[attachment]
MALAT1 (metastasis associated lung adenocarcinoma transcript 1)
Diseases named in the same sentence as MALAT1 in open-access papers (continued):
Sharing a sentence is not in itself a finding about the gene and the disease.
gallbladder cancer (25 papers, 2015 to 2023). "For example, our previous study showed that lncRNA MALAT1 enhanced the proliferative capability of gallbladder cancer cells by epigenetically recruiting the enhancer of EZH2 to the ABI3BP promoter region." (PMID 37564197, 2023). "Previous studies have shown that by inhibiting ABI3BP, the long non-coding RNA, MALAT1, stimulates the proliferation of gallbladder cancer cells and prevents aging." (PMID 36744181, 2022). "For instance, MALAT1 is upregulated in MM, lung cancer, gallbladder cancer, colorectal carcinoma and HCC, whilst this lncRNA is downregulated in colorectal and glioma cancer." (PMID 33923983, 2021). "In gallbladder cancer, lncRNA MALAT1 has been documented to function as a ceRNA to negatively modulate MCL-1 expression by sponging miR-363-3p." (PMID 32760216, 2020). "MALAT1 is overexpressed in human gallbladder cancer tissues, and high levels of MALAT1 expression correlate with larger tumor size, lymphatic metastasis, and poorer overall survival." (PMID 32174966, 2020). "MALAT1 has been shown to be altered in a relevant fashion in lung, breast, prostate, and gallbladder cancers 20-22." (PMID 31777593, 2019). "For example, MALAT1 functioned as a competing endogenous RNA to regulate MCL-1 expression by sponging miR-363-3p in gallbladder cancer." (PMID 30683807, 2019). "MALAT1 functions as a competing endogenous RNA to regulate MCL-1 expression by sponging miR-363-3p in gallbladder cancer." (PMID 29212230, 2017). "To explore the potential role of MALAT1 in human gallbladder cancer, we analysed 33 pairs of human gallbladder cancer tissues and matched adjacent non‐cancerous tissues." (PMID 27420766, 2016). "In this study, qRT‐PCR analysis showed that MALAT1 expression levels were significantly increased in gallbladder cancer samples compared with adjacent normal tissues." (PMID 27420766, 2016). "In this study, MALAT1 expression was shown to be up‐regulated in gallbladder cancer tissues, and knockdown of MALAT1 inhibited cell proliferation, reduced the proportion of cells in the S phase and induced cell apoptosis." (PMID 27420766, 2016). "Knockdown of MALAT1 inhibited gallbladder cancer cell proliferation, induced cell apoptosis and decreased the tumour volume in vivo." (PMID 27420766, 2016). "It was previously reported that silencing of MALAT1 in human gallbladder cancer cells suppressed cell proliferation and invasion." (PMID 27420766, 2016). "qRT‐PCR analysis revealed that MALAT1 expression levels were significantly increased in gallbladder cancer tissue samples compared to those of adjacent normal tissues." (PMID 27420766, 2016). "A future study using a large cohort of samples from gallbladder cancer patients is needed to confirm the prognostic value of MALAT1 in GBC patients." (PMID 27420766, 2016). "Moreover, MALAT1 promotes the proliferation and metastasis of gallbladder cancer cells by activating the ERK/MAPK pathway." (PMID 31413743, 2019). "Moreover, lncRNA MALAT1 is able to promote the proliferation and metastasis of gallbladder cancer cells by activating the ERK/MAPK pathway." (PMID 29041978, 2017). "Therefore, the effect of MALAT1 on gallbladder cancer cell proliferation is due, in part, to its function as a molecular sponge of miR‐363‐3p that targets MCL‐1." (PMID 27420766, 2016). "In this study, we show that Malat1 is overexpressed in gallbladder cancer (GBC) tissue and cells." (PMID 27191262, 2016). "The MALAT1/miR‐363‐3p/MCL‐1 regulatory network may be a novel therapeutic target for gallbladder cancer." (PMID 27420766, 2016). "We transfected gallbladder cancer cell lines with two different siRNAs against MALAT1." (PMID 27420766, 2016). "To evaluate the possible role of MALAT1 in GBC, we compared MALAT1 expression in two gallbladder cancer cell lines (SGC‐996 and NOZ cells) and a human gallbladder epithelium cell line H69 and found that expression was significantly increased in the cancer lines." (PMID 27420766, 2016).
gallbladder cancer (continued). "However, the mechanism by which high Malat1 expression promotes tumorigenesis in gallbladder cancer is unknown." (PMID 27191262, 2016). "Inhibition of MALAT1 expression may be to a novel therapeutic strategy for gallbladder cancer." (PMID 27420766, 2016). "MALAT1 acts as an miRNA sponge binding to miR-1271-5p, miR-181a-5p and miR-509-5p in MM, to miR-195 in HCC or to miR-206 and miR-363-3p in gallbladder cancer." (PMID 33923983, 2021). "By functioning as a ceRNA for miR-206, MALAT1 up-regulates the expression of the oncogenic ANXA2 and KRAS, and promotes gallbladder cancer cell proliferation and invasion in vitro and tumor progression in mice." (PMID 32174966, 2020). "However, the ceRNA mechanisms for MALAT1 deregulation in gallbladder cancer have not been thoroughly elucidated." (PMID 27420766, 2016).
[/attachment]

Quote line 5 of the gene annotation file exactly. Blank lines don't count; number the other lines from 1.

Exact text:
gallbladder cancer (continued). "However, the mechanism by which high Malat1 expression promotes tumorigenesis in gallbladder cancer is unknown." (PMID 27191262, 2016). "Inhibition of MALAT1 expression may be to a novel therapeutic strategy for gallbladder cancer." (PMID 27420766, 2016). "MALAT1 acts as an miRNA sponge binding to miR-1271-5p, miR-181a-5p and miR-509-5p in MM, to miR-195 in HCC or to miR-206 and miR-363-3p in gallbladder cancer." (PMID 33923983, 2021). "By functioning as a ceRNA for miR-206, MALAT1 up-regulates the expression of the oncogenic ANXA2 and KRAS, and promotes gallbladder cancer cell proliferation and invasion in vitro and tumor progression in mice." (PMID 32174966, 2020). "However, the ceRNA mechanisms for MALAT1 deregulation in gallbladder cancer have not been thoroughly elucidated." (PMID 27420766, 2016).